WFP: Millions in West, Central Africa Facing Hunger Emergency

The United Nations World Food Program warns that millions of people in West and Central Africa are facing catastrophic levels of hunger driven by conflict and soaring food prices.

More than 31 million people, an increase of 10 million over last year, are expected to be unable to feed themselves during the upcoming June to August lean season. This period precedes the next harvest and is the time of year when food stocks in West Africa are at their lowest.

A U.N. food analysis found nearly 2.7 million people are a step away from famine. Among them, it says some 800,000 people are facing emergency levels of hunger in northeast Nigeria's conflict-ridden states of Borno, Adamawa and Yobe.

World Food Program spokesman Tomson Phiri says years of conflict have uprooted millions of people from their homes, destroying their livelihoods and making them dependent upon international aid. He says high food prices also are stoking the growing hunger emergency in the region.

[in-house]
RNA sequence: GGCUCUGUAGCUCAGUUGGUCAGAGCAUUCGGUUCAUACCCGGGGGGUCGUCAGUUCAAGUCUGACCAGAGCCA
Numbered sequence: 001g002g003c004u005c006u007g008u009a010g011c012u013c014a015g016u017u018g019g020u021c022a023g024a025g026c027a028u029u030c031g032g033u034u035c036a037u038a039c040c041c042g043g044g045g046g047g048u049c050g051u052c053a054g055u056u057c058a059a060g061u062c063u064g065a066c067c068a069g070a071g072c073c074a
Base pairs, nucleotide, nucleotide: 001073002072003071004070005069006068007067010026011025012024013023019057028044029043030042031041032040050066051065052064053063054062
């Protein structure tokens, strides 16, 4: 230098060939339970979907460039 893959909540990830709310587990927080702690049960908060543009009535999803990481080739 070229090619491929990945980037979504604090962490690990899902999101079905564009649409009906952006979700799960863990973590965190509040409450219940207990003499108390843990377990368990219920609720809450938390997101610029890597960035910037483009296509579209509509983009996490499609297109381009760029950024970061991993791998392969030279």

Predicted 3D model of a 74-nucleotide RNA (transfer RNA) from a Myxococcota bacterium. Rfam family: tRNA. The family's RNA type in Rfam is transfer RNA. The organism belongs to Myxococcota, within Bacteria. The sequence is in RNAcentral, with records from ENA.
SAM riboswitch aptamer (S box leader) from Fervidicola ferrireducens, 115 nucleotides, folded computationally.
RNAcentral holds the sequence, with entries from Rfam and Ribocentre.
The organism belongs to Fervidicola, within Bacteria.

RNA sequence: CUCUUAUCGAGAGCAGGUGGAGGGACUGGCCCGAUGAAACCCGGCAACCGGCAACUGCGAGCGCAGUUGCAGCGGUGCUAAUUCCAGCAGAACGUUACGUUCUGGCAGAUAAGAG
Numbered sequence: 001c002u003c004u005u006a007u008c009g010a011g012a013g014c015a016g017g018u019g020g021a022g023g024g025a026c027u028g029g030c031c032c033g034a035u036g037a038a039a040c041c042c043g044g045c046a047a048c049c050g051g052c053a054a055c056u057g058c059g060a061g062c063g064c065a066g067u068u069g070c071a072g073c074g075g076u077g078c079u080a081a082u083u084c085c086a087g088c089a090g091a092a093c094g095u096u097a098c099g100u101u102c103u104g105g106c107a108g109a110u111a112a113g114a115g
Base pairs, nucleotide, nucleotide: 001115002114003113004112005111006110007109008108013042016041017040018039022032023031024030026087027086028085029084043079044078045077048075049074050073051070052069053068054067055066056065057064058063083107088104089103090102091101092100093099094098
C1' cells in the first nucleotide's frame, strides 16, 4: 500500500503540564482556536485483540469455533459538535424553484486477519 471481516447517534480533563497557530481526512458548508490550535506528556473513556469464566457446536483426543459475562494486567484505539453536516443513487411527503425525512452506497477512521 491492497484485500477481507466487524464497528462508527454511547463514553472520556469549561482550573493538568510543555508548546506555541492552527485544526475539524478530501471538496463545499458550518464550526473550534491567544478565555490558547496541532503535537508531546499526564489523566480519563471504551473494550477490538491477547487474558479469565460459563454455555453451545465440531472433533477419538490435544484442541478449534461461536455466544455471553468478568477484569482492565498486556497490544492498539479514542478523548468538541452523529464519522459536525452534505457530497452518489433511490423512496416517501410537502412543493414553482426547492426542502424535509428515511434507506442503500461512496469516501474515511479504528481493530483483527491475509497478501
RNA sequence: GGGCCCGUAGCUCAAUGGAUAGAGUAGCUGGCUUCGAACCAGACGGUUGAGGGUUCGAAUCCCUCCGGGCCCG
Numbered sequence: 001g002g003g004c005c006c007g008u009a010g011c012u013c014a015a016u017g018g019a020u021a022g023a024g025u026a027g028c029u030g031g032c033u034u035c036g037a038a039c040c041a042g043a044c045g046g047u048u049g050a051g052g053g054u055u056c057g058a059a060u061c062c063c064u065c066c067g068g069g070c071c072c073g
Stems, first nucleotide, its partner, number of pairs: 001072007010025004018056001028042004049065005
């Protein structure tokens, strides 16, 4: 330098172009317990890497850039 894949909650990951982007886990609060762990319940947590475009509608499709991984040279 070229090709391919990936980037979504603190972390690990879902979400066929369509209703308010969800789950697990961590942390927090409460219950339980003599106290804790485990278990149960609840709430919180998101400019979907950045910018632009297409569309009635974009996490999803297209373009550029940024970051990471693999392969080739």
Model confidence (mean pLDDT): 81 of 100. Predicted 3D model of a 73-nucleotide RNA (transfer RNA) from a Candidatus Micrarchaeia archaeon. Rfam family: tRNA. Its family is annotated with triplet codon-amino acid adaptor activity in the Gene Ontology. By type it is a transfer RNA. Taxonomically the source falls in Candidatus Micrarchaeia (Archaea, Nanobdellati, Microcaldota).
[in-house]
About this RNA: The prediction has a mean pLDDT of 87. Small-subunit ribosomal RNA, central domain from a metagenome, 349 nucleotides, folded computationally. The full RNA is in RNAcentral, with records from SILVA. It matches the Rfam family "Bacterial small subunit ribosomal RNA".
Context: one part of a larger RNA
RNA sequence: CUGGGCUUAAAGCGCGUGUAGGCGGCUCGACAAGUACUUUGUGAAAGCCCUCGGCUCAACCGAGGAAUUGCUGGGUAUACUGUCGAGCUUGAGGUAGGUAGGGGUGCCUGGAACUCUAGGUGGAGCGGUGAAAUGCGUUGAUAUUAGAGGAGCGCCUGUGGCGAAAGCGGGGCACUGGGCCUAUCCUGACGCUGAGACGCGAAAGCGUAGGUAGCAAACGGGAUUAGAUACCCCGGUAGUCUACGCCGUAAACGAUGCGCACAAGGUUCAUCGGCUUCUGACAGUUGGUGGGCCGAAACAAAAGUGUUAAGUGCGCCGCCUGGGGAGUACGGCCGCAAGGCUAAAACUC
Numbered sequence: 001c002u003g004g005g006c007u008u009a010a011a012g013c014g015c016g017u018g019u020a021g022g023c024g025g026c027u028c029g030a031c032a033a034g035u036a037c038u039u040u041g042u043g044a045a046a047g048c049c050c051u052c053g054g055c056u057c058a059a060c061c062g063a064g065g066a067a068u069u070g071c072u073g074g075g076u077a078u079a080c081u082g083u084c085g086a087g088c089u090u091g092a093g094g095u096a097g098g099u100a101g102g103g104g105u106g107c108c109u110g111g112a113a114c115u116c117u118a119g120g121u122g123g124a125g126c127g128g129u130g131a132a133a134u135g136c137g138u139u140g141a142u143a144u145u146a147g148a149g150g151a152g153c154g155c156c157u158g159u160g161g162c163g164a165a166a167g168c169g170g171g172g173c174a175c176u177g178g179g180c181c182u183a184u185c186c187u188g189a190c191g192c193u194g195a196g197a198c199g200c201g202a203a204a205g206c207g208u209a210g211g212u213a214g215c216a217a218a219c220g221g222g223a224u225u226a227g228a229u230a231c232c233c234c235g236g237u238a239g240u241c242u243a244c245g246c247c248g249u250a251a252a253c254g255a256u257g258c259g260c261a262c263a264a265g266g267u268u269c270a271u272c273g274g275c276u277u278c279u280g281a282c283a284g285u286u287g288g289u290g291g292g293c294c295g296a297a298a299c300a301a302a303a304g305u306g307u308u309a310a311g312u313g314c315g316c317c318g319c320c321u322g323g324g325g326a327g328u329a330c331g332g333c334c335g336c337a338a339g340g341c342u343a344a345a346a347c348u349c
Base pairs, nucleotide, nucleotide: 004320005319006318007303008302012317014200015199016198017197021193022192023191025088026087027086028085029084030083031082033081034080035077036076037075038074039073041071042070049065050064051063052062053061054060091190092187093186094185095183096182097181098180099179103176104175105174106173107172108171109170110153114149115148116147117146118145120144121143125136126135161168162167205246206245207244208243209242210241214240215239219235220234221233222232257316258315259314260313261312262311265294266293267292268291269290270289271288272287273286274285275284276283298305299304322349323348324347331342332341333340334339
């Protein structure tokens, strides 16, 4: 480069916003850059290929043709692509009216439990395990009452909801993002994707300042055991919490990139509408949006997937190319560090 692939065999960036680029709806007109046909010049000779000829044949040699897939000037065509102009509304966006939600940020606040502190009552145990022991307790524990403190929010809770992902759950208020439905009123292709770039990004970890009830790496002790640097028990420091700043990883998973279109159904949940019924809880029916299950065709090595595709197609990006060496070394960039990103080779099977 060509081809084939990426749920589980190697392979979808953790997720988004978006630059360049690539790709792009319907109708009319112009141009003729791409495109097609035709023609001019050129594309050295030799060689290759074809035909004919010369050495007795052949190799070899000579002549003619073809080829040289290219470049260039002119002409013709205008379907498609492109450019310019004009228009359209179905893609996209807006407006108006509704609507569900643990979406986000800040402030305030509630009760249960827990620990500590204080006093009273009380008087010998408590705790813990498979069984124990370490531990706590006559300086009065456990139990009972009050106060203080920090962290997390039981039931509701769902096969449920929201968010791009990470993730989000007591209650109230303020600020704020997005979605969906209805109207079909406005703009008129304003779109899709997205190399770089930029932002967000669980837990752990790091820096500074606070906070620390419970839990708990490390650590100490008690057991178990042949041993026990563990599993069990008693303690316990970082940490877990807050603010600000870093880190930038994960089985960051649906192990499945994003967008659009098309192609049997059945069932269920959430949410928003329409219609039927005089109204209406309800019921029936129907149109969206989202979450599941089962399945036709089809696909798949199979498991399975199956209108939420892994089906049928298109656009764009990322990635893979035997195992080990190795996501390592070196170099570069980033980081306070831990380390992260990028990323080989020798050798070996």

"They have increased sharply across West Africa, leaving millions of people struggling to meet their basic food needs. The price of virtually all local staples has shot up. In some areas, prices are 200 percent higher — the highest levels since 2008," Phiri said.

WFP reports that escalating violence in Burkina Faso, Mali and Niger is deepening food shortages for some 6.5 million people.

Phiri says malnutrition is worsening in the region. He notes a staggering 10 million children under age five are estimated to be acutely malnourished, a condition that is life-threatening and inhibits their physical and mental development.

"Almost half of those children in the Sahel countries are faced with high levels of global acute malnutrition, out of which 70 percent, approximately 3.3 million, will need emergency food and nutrition assistance immediately," he said.

WFP is scaling up its emergency food operation. It plans to help nearly 18 million people in 19 countries in West and Central Africa this year. The agency is appealing for $770 million to implement its humanitarian operation in the coming six months.

Source: Voice of America